‘This is my home now’: More Asian Americans are moving to this Sacramento County community

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After his naturalization ceremony at the Memorial Auditorium in 2015, YK Chalamcherla stepped into downtown Sacramento, picked up a small American flag being handed out by children, and breathed "a fresh breath."
He recalled thinking just an hour before the ceremony that the US was not his home and could ask him to leave at any time.
His mind had changed.
"This is my home now," he recalled as he thought as his eyes filled with tears recently.
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Chalamcherla, 51, has lived in Folsom since 2006 and is now a City Council member. He said he fell in love with the city after attending his friend's son's birthday party four years earlier when he originally bought his home. Folsom was where he finally decided to settle with his family after leaving India in 1998 and living in Singapore and the Bay Area for two years.
Chalamcherla is one of thousands of Asians who have moved to Folsom over the past 20 years.
The number of Asian Americans who call Folsom home has nearly doubled in the past decade and has more than quadrupled since 2000. According to the US Census Bureau, there were approximately 8,900 Asian residents in 2010. In 2021, there were about 15,900 Asian residents.
According to the data, approximately 20% of Folsom residents were identified as Asian in 2021, compared to 12% in 2010. The census definition of Asian does not include Pacific Islanders, and the largest Asian ethnic groups in Folsom are Asian Indians, Chinese and Filipinos.
Christine Brainerd, the communications director for the city of Folsom, said it's difficult for the city to say there's something unique that draws Asian parishioners to Folsom, but they're probably drawn to the city for the same reason that many residents are call Folsom home.
"I know anecdotally that we see members of the Folsom Asian Community, (and) any community members who are genuinely invested in their city, who participate, who regularly volunteer time in our community, who serve on Community Service Day and help volunteer in schools and contribute to the high quality of life that Folsom is known for.”
New housing will be built in Folsom along White Rock Road in October. The number of Asian Americans who call Folsom home has nearly doubled in the past decade and has more than quadrupled since 2000.
Folsom is a business center
Tracey Schaal leads the economic development team at the Sacramento Asian Pacific Chamber of Commerce. She said tech-based businesses in Folsom may be the reason Asian residents have moved to the area over the past decade.
"It would make sense that the large concentration would have to do with the sophisticated, technology-based companies that chose to locate in Folsom," Schaal said via email. “With the presence of employers like Intel, PowerSchool, Micron, all of whom have significant engineering needs, expertise certainly plays a role.”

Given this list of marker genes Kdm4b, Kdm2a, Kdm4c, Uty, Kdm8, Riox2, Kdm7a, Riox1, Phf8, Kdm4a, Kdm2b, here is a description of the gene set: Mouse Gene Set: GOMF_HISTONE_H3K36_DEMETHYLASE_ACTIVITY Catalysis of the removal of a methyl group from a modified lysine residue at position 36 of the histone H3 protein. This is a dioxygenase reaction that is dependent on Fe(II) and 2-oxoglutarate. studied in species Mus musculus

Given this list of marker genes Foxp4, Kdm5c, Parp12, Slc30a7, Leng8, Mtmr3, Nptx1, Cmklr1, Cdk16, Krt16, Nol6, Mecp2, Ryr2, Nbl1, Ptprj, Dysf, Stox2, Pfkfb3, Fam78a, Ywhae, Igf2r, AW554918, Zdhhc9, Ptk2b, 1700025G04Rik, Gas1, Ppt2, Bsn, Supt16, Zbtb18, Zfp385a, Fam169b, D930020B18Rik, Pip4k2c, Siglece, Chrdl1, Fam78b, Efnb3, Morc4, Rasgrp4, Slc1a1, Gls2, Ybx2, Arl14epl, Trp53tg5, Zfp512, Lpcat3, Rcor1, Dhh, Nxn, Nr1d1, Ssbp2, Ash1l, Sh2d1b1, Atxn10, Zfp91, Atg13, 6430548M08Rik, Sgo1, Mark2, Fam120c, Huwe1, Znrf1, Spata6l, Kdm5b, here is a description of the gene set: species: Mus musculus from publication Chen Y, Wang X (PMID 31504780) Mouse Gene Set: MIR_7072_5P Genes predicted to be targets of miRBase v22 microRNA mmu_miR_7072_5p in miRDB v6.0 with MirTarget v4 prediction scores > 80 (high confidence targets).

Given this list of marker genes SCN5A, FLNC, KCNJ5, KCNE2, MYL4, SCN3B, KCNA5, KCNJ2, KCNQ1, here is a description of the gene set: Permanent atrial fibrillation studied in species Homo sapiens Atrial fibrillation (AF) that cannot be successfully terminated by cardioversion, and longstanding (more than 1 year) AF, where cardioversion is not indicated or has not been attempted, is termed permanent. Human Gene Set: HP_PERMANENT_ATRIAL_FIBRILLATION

Chalamcherla also said technology is a big factor in why Asia's population is growing. He said he's received welcome letters from companies in America proposing to come to the country and help with Y2K.
"Because Intel is here, our contributions are more focused on this: technology," Chalamcherla said. “The second contribution is that we I.T. So many people are joining the state workforce to bring technology into state departments. You see, by and large, some of us are helping to serve Californians.”
Intel officials said the company does not report site-level demographics. However, the national-level data shows that 36.3% of the company's workforce is Asian, followed by White employees at 44.1%.
Officials at PowerSchool, which is headquartered in Folsom, said they also don't have location data, but the company's 2021 Environmental, Social and Governance Report found that 13.85% of technical staff are Asian, while management staff are 11.51% Asian and the Asian are population meeting all other employee types is 3.71%.
The median household income of Asian Folsom households was about $142,000 in 2021, about 50% higher than the regional median, according to data from the US Census Bureau. About two-thirds of Asian households in Folsom own their homes.
"We're not limited to technology," Chalamcherla said, reaching into his wallet to pull out a single bill. “We are also growing towards financial innovation. That's what my mom said: If you have $10, save $1. If you earn something, save one. So I always keep the Indian rupee as a souvenir of my mother.”
Moneta Ventures is a venture capital firm founded in Folsom in 2014 by Lokesh Sikaria (51) and Sabya Das (30). She helps fledgling businesses by investing in early-earning post-product companies, with initial checks ranging from $1 million to $5 million.
Sikaria moved to the United States from India in 1990. He received his citizenship in early 2004 at the age of 32. Before founding the company, Sikaria said he previously worked in Folsom and found it to be a great community to live in. He noticed that there was no venture capital activity in Folsom and wanted to change that.